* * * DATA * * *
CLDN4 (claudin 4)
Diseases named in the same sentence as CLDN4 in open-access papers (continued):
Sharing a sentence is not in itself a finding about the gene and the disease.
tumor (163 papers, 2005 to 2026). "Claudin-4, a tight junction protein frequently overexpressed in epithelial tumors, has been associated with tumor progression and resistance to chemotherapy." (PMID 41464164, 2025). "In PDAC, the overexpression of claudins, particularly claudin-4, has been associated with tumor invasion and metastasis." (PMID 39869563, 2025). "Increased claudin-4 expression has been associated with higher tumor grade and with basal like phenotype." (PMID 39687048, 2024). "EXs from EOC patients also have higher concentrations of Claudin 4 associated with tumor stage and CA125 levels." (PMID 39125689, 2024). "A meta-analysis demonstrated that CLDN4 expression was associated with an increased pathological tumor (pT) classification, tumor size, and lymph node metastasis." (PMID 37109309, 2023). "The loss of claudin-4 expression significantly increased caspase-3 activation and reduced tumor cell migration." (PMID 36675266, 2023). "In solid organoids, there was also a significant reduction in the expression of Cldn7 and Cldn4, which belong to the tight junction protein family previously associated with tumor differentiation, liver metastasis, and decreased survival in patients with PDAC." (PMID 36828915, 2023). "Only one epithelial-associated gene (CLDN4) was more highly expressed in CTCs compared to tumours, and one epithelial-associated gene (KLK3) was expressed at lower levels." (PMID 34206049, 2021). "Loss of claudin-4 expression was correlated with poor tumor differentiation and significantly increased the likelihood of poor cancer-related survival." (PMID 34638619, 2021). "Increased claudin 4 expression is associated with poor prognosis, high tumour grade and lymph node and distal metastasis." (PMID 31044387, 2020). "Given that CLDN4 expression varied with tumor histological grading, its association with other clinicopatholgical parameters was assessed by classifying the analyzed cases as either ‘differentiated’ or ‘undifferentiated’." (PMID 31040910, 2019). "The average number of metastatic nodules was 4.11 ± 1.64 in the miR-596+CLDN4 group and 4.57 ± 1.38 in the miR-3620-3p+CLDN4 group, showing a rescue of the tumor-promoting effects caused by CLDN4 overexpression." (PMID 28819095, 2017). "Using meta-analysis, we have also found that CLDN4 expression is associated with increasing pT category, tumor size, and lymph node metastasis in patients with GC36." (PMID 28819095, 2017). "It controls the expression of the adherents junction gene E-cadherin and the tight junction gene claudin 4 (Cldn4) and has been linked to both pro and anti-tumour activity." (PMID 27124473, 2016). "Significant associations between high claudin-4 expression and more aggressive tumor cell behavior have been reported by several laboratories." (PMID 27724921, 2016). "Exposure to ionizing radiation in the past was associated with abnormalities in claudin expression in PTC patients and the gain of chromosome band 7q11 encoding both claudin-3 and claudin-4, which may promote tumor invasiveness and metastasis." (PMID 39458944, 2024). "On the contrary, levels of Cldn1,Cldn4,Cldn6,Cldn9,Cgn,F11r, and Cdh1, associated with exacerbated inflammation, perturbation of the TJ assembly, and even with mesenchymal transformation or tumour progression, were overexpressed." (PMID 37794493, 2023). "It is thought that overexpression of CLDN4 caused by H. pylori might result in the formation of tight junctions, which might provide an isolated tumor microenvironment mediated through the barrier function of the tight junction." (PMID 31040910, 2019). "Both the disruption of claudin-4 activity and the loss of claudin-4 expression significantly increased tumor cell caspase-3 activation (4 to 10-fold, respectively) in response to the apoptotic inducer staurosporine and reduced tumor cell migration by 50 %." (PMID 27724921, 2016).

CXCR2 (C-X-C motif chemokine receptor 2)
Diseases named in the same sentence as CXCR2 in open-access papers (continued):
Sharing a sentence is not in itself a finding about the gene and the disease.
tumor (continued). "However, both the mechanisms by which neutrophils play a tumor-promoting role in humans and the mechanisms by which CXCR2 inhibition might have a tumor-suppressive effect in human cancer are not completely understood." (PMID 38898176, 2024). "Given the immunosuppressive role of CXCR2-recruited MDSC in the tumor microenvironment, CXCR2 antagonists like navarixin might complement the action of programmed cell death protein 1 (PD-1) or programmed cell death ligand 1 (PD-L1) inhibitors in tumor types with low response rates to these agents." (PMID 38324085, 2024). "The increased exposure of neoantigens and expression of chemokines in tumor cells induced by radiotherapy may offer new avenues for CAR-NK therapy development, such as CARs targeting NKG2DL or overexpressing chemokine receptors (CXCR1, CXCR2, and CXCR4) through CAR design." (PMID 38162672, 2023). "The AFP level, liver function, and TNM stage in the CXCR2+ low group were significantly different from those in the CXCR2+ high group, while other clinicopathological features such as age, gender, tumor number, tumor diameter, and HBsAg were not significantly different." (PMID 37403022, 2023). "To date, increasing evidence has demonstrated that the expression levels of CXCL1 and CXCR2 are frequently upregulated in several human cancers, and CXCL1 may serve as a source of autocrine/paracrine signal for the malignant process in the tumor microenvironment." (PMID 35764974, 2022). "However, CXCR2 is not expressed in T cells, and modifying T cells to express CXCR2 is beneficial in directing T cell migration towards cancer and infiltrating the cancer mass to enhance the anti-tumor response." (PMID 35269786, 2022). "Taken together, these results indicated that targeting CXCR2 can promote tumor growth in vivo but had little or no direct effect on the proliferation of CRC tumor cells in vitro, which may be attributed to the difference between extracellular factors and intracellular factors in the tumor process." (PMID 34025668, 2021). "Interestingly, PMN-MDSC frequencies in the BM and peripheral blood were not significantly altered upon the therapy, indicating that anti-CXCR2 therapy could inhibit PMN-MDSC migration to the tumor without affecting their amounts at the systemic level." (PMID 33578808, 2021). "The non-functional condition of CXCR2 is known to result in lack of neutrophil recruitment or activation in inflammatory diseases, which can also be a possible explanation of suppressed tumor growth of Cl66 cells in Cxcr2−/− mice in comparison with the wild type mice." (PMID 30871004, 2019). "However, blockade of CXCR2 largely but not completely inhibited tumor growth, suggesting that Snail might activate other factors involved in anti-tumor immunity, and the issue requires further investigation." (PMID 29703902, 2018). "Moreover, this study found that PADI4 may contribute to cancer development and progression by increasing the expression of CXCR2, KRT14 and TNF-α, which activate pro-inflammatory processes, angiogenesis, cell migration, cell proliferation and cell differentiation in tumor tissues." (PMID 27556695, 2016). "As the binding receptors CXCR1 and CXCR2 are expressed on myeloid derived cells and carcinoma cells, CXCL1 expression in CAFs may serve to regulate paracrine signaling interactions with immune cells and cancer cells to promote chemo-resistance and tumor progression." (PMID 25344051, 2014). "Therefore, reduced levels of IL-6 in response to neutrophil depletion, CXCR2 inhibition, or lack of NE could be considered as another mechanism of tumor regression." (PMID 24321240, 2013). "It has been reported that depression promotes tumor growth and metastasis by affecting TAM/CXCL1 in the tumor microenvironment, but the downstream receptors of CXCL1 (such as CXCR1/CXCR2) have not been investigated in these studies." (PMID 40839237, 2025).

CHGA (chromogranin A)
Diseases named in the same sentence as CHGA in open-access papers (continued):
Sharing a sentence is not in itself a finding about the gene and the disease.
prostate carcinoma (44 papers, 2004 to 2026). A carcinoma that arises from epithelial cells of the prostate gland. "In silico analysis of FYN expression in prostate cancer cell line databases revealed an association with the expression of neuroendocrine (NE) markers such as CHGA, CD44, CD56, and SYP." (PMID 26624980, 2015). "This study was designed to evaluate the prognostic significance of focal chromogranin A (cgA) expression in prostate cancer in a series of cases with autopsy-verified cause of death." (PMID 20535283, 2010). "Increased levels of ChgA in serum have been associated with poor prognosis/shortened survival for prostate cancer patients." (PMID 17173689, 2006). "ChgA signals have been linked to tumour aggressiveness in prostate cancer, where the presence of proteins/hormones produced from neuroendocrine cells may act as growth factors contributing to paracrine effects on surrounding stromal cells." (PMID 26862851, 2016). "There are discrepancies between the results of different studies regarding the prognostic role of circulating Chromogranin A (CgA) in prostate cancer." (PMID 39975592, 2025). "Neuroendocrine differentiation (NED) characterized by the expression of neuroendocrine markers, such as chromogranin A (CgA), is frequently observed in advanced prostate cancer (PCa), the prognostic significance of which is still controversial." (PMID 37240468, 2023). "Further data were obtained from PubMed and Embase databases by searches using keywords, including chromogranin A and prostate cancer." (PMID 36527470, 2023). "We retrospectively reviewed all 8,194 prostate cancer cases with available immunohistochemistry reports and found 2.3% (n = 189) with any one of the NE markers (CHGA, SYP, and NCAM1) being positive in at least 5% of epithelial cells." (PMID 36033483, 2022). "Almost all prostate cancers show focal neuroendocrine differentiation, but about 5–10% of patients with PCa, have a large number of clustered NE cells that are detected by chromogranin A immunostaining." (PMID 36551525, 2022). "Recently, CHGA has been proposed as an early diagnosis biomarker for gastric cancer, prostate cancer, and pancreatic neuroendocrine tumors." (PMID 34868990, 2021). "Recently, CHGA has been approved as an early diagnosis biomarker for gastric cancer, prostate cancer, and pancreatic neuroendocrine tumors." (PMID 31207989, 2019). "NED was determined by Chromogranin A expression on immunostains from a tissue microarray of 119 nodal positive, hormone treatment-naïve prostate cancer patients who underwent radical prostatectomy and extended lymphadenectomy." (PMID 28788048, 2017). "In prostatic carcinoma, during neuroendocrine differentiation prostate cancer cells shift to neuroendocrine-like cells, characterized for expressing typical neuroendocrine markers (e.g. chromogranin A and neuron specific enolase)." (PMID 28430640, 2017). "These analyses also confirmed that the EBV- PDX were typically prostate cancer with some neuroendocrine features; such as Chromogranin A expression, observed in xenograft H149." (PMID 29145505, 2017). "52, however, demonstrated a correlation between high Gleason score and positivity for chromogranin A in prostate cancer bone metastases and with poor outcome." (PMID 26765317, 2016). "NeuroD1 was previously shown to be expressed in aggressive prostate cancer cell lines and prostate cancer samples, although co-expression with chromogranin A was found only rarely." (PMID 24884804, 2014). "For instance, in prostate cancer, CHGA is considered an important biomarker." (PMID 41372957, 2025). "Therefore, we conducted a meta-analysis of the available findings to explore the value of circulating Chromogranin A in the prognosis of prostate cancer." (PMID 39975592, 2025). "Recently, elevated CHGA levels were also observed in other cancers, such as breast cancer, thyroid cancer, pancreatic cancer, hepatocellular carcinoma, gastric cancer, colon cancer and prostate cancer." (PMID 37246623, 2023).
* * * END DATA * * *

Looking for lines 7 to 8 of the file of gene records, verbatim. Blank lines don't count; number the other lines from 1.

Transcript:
Sharing a sentence is not in itself a finding about the gene and the disease.
tumor (continued). "However, both the mechanisms by which neutrophils play a tumor-promoting role in humans and the mechanisms by which CXCR2 inhibition might have a tumor-suppressive effect in human cancer are not completely understood." (PMID 38898176, 2024). "Given the immunosuppressive role of CXCR2-recruited MDSC in the tumor microenvironment, CXCR2 antagonists like navarixin might complement the action of programmed cell death protein 1 (PD-1) or programmed cell death ligand 1 (PD-L1) inhibitors in tumor types with low response rates to these agents." (PMID 38324085, 2024). "The increased exposure of neoantigens and expression of chemokines in tumor cells induced by radiotherapy may offer new avenues for CAR-NK therapy development, such as CARs targeting NKG2DL or overexpressing chemokine receptors (CXCR1, CXCR2, and CXCR4) through CAR design." (PMID 38162672, 2023). "The AFP level, liver function, and TNM stage in the CXCR2+ low group were significantly different from those in the CXCR2+ high group, while other clinicopathological features such as age, gender, tumor number, tumor diameter, and HBsAg were not significantly different." (PMID 37403022, 2023). "To date, increasing evidence has demonstrated that the expression levels of CXCL1 and CXCR2 are frequently upregulated in several human cancers, and CXCL1 may serve as a source of autocrine/paracrine signal for the malignant process in the tumor microenvironment." (PMID 35764974, 2022). "However, CXCR2 is not expressed in T cells, and modifying T cells to express CXCR2 is beneficial in directing T cell migration towards cancer and infiltrating the cancer mass to enhance the anti-tumor response." (PMID 35269786, 2022). "Taken together, these results indicated that targeting CXCR2 can promote tumor growth in vivo but had little or no direct effect on the proliferation of CRC tumor cells in vitro, which may be attributed to the difference between extracellular factors and intracellular factors in the tumor process." (PMID 34025668, 2021). "Interestingly, PMN-MDSC frequencies in the BM and peripheral blood were not significantly altered upon the therapy, indicating that anti-CXCR2 therapy could inhibit PMN-MDSC migration to the tumor without affecting their amounts at the systemic level." (PMID 33578808, 2021). "The non-functional condition of CXCR2 is known to result in lack of neutrophil recruitment or activation in inflammatory diseases, which can also be a possible explanation of suppressed tumor growth of Cl66 cells in Cxcr2−/− mice in comparison with the wild type mice." (PMID 30871004, 2019). "However, blockade of CXCR2 largely but not completely inhibited tumor growth, suggesting that Snail might activate other factors involved in anti-tumor immunity, and the issue requires further investigation." (PMID 29703902, 2018). "Moreover, this study found that PADI4 may contribute to cancer development and progression by increasing the expression of CXCR2, KRT14 and TNF-α, which activate pro-inflammatory processes, angiogenesis, cell migration, cell proliferation and cell differentiation in tumor tissues." (PMID 27556695, 2016). "As the binding receptors CXCR1 and CXCR2 are expressed on myeloid derived cells and carcinoma cells, CXCL1 expression in CAFs may serve to regulate paracrine signaling interactions with immune cells and cancer cells to promote chemo-resistance and tumor progression." (PMID 25344051, 2014). "Therefore, reduced levels of IL-6 in response to neutrophil depletion, CXCR2 inhibition, or lack of NE could be considered as another mechanism of tumor regression." (PMID 24321240, 2013). "It has been reported that depression promotes tumor growth and metastasis by affecting TAM/CXCL1 in the tumor microenvironment, but the downstream receptors of CXCL1 (such as CXCR1/CXCR2) have not been investigated in these studies." (PMID 40839237, 2025).